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Synchronicity in GamesEduardo Larson
Start• Pong: “There was a beautifully resonant pong  sound, and the ball bounced back to the other side of  the screen” (C...
Why synchronism?• Cognitive studies show that (in Anderson, 1996):   • Infants are more interested in images linked to sou...
Films versus games• Films:   • are fixed.   • are bi-modal.• Video Games:   • are interactive.   • are tri-modal; include ...
Chion’s audiovisual contract• Added value: the expressive and  informative value with which a sound  enriches a given imag...
Example 1• Synchresis rendering physicality or tangibility: simulation, physics games,  etc.       Synchronicity in       ...
Example 2• Synchresis in gameplay: enhanced gameplay.      Synchronicity in         Games
Example 3• Synchresis as sign: provides information and feedback.       Synchronicity in          Games
Example 4• Sync points as structure: molds game progression and builds fiction through  cinematic events.       Synchronic...
Example 5• Synchronicity as gameplay: rhythm and music games.      Synchronicity in         Games
Example 6• Synchronicity as synaesthesia: experience is felt as being moved by  synchronicity.       Synchronicity in     ...
References• Anderson, J. 1996. “Sound and Image”. The Reality of         •   Angry Birds. 2009. Rovio Entertainment  Illus...
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Synchronicity in videogames

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Presentation about audio, visual and kinaesthetic synchronicity in videogames.

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Synchronicity in videogames

  1. 1. Synchronicity in GamesEduardo Larson
  2. 2. Start• Pong: “There was a beautifully resonant pong sound, and the ball bounced back to the other side of the screen” (Cohen, 1984: 28-29).• Space Invaders: adaptive background music.— Why produce synthetic sounds in real-time?— Why adaptive music?— Synchronicity!— Why “beautiful” and “resonant” sounds?— ... Synchronicity in Games
  3. 3. Why synchronism?• Cognitive studies show that (in Anderson, 1996): • Infants are more interested in images linked to sounds; they are perceived as more important. • Infants actively seek for patterns across modalities. • When cross-modal patterns are confirmed the information carried by them is perceived as being generated by a single event.• Film spectators are constantly searching for patterns that bridge modalities (Anderson, 1996).• The synchronized activation of neural patterns are associated to the organization of consciousness and attention (Annabel Cohen, 2010: 893- 894). Synchronicity in Games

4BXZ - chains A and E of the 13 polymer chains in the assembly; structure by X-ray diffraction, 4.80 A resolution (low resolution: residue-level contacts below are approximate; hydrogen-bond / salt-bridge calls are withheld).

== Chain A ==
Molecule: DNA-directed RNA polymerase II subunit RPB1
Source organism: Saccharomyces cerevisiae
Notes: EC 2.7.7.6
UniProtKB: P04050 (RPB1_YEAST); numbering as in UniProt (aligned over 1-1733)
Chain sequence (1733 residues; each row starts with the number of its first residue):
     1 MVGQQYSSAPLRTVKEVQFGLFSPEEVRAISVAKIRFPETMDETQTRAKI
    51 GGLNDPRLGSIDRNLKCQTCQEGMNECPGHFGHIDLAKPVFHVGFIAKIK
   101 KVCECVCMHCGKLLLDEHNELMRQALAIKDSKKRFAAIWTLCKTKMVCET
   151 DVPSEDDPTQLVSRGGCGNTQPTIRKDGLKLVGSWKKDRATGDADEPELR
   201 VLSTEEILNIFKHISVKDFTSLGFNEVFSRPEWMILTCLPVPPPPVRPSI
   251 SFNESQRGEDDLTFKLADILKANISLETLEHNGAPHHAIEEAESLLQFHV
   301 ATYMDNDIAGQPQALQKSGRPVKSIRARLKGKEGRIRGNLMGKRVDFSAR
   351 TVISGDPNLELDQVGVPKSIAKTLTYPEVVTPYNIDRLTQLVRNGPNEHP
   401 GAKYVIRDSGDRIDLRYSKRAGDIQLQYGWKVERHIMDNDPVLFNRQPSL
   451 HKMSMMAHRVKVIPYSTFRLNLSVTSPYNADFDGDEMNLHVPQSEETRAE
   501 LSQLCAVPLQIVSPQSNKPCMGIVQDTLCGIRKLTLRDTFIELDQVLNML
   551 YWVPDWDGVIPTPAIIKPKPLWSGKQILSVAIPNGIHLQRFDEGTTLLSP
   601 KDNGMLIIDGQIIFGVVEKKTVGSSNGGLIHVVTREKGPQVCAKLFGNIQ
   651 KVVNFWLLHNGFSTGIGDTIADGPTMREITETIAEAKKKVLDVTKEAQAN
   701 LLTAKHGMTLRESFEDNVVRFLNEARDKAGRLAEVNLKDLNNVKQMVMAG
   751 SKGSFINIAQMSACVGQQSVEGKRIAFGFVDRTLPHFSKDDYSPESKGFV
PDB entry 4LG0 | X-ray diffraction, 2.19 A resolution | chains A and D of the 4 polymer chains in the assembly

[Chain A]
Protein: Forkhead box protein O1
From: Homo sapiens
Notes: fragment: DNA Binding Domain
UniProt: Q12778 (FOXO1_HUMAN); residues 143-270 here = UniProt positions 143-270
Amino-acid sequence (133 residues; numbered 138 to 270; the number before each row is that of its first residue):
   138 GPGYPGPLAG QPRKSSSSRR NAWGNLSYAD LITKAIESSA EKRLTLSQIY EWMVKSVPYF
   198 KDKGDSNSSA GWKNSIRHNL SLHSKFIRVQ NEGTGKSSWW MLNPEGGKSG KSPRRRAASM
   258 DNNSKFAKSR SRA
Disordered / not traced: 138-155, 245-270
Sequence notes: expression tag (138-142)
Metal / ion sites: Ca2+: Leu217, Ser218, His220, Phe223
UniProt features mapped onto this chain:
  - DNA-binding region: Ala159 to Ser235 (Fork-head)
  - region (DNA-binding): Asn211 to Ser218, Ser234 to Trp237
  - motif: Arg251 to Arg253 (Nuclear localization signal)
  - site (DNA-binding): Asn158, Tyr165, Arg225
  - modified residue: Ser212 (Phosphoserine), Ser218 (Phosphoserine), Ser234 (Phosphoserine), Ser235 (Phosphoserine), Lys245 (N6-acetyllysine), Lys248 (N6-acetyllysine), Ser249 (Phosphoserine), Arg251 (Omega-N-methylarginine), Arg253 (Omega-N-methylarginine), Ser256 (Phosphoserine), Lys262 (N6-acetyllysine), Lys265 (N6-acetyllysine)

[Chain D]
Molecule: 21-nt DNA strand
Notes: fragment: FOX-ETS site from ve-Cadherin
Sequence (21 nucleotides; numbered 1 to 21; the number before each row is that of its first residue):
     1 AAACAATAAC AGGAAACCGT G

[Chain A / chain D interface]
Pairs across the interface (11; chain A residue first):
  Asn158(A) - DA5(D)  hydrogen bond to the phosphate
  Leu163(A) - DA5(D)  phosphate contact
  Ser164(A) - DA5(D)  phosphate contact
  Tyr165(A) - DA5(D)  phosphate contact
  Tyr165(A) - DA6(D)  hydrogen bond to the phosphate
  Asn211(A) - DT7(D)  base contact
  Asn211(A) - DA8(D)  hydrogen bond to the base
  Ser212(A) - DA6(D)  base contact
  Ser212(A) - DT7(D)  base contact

4. 4. Films versus games• Films: • are fixed. • are bi-modal.• Video Games: • are interactive. • are tri-modal; include a “kinaesthetic space” (Stockburger, 2006).• Working definition: Synchronicity will be used whenever audio is perceived as linked to visual and/or kinesthetic events or parameters. Synchronicity in Games
  5. 5. Chion’s audiovisual contract• Added value: the expressive and informative value with which a sound enriches a given image, and vice versa.• Synchresis: the psychological fusion between a sound and a visual when these occur at the same time.• Synch Points: salient synchronized moments of an audiovisual sequence. Synchronicity in Games
  6. 6. Example 1• Synchresis rendering physicality or tangibility: simulation, physics games, etc. Synchronicity in Games
  7. 7. Example 2• Synchresis in gameplay: enhanced gameplay. Synchronicity in Games
  8. 8. Example 3• Synchresis as sign: provides information and feedback. Synchronicity in Games
  9. 9. Example 4• Sync points as structure: molds game progression and builds fiction through cinematic events. Synchronicity in Games
  10. 10. Example 5• Synchronicity as gameplay: rhythm and music games. Synchronicity in Games
  11. 11. Example 6• Synchronicity as synaesthesia: experience is felt as being moved by synchronicity. Synchronicity in Games
  12. 12. References• Anderson, J. 1996. “Sound and Image”. The Reality of • Angry Birds. 2009. Rovio Entertainment Illusion: An Ecological Approach to Cognitive Film Theory. • Child of Eden. 2011. Q Entertainment. pp. 80-89. Carbondale, Ill.: Southern Illinois University • F.E.A.R.. 2007. Monolith Productions & Day 1 Studios. Press. • Flower. 2009. Thatgamecompany/Sony Computer Entertainment.• Chion, M. 1994. Audio-vision: sound on screen. • Guitar Hero: Warriors of Rock. 2010. Neversoft & Vocarious Translated by Claudia Gorbman. New York: Columbia Visions. University Press. • Lumines: Electronic Symphony. 2012. Q Entertainment.• Cohen, A. 2010. “Music as a source of emotion in film”. • Need for Speed: Underground. 2003. EA Games. Handbook of Music and Emotion: theory, research, • Pac-man Championship Edition DX. 2010. Namco Bandai. applications. Eds. Patrick N. Juslin & John A. Slodoba. • Patapon 3. 2011. Pyramid Studio. pp. 879-908. Chapter 31. Oxford University Press. • Peggle. 2007. PopCap Games.• Cohen, S. 1984. ZAP! The Rise and Fall of Atari. New • Pong. 1972. Atari. York: Mcgraw - Hill Book Company. • Resident Evil 5. 2009. Capcom.• Juul, J. 2010. A casual revolution: reinventing video • Rez. 2001. United Game Artists & Q Entertainment. games and their players. Cambridge: The MIT Press. • Rhythm Heaven. 2009. Nintendo.• Stockburger, A. 2006. The Rendered Arena: modalities of • Space Invaders. 1978. Taito. space in video and computer games. Doctoral Thesis. • Space Fever. 1979. Nintendo. Degree awarded by the University of the Arts, London. • Street Fighter 4. 2008. Capcom.• Swink, S. 2009. Game Feel: a game designer’s guide to • Super Mario Bros. 1985. Nintendo. virtual sensation. Burlington: Morgan Kaufmann Publishers. • World of Goo. 2008. 2D Boy. Synchronicity in Games

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